We have enjoyed our natural surroundings of the past few weeks immensely – daily sightings of eagles, turtles, wild flowers and dolphins make the trip very pleasurable. However, I was a little disappointed not to see an alligator, despite keeping a close watch out for them. By the time we reached the Alligator Pungo Canal, I knew I was out of luck. Although the Alligator River was originally named for the creatures, there are no longer any there – it is too far north of their current distribution. I don’t blame them for moving south – it is very chilly! We miss the balmy Bahamas.
We weighed anchor at first light at Scranton Creek and were surprised to find we were not the only early risers. By the time we entered the 22 mile long Alligator Pungo Canal there was a sailboat at our stern and two ahead of us. Rain was falling and the wind was picking up. The canal is pretty and I was excited to spot a deer along the river bank. Apparently you can sometimes see black bears along here, but we didn’t. By the time we turned into the Alligator River the wind was whistling. However, it was on our stern, so we pulled out the genoa, turned off the engine and enjoyed the downwind sail through choppy waters.
We were not far behind a red-hulled sailboat, Amicus, as we came to the Alligator River Swing Bridge. A 35 knot gust of wind knocked us sideways a bit as we surfed the waves, and we decided to furl the sail and motor through the bridge. We watched Amicus do the same. The bridge master opened up for the two of us. As we passed through and into Albermarle Sound, we turned the engine off and, with just a partially-furled genoa out, found we were doing 7-9 knots downwind, hitting 10 knots in the top gusts. By this time the weather forecast for the day had changed substantially as we observed – we had sustained winds of 25-30 knots, with gusts over 35! Tai Chi was in her elements – like a filly romping in a paddock. Skipper Steve was also in his elements, enjoying the sail across the 14 mile stretch across the sound – the small chop not enough to make him queasy at all.
At this point the ICW divides – the main (#1) route, the Virginia Cut (the Albemarle and Chesapeake Canal, Currituck Sound, Coinjock Bay and the North Landing River) heads off slightly east, with deeper water and only one lock to negotiate. We had chosen the other route – to Elizabeth City, then 30 miles up the Pasquotank River and then through the Dismal Canal – slightly longer, much shallower (controlling depth of 6 feet) and with two easy locks. No commercial traffic takes route 2, and despite its name, it is supposed to be the more picturesque option. Of course we took the ‘road less travelled’ – at least at this time of the year. So we headed into the mouth of the Pasquotank River. By this time the wind was vicious, and the coast guard reported on Channel 16 that they had closed the Alligator River Swing Bridge due to high winds. Phew – we had just made it through in time!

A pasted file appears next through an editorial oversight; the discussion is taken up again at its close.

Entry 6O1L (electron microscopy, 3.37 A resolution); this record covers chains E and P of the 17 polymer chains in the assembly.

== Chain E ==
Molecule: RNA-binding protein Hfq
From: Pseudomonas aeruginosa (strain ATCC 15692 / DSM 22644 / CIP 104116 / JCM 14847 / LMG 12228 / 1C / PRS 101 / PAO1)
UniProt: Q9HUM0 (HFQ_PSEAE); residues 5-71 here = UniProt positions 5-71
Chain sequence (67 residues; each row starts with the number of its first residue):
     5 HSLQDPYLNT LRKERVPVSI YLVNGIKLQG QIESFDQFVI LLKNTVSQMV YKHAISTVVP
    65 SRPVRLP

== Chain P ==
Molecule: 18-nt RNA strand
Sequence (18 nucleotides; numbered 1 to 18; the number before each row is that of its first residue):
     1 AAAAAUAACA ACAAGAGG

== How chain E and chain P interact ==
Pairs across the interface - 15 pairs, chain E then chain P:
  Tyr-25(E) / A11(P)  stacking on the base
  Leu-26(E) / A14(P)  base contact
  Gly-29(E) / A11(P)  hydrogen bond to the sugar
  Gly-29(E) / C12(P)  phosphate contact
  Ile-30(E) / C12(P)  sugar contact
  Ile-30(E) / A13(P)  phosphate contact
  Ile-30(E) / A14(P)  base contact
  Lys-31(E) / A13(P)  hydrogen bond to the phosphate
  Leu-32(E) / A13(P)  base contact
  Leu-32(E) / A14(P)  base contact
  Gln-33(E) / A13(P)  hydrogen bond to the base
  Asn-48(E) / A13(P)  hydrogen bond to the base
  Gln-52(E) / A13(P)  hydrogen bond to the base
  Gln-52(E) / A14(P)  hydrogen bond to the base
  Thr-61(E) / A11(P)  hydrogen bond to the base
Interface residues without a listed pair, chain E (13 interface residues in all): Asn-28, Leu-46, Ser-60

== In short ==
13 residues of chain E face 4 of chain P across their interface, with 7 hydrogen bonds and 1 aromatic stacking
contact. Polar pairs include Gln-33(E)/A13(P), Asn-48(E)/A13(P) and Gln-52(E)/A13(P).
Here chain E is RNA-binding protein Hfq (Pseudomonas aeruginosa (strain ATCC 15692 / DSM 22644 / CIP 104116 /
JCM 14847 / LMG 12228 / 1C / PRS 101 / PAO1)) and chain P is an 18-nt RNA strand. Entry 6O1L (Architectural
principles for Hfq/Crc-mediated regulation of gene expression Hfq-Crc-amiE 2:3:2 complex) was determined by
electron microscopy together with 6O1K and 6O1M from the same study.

There were 6 foot waves by this time and I was anxious to get to Elizabeth City – also known as the Harbour of Hospitality. We had in fact decided not to stop there, opting instead to anchor further up the river, partly because we prefer anchoring, especially in very strong winds which can make docking (especially on the small fixed finger docks at Elizabeth City) stressful. My namesake city loves cruisers. They are a favourite stopover for cruisers like us, who are greeted by “rose buddies’ – Elizabeth City volunteers – who give our bunches of roses and invite cruisers to city-hosted wine and cheese parties whenever there are 5 or more boats in the marina. Mariners Wharf municipal marina is free for 48 hour stays – and there are several other free docks in town. It really is a harbour of hospitality. All this started after the Dismal Swamp Canal closed to commercial traffic (which had once made Elizabeth City a vibrant port), and they subsequently depended on recreational boaters. When a recession threatened the total closure of the canal, the city became desperate, advocating strongly to keep it open and enticing cruisers to use the canal…and stay in the city a night or two. Their strategy worked!
By the time the river narrowed and Elizabeth City’s docks came into view we were more sheltered from wind and waves. The bascule bridge in the middle of town was closed for rush hour traffic. We called them anyway and were advised that we had to wait till 5:30 pm. As we circled slowly, wasting time waiting for the bridge, we made a slow pass by Mariners Wharf and the free bulkhead docks in the town park – it looked very nice and there was space for us. We could see other cruisers gathered around enjoying wine and cheese and spinning cruising yarns and we almost changed out minds about pushing on. Especially when one of them noticed us and called on the radio offering assistance in tying up and getting into a suitable slip. We wavered, eventually deciding to push on further up the Pasquotank River and anchor behind Goat Island.
Once we were through the bridge and motoring up the narrowing and very pretty river, we suffered a few twinges of regret at not being more sociable, but were glad we had pushed on. We anchored in a very pretty creek behind Goat Island at 6:30 pm, in time for dinner. Peace and quiet in another beautiful, serene anchorage which we had all to ourselves.
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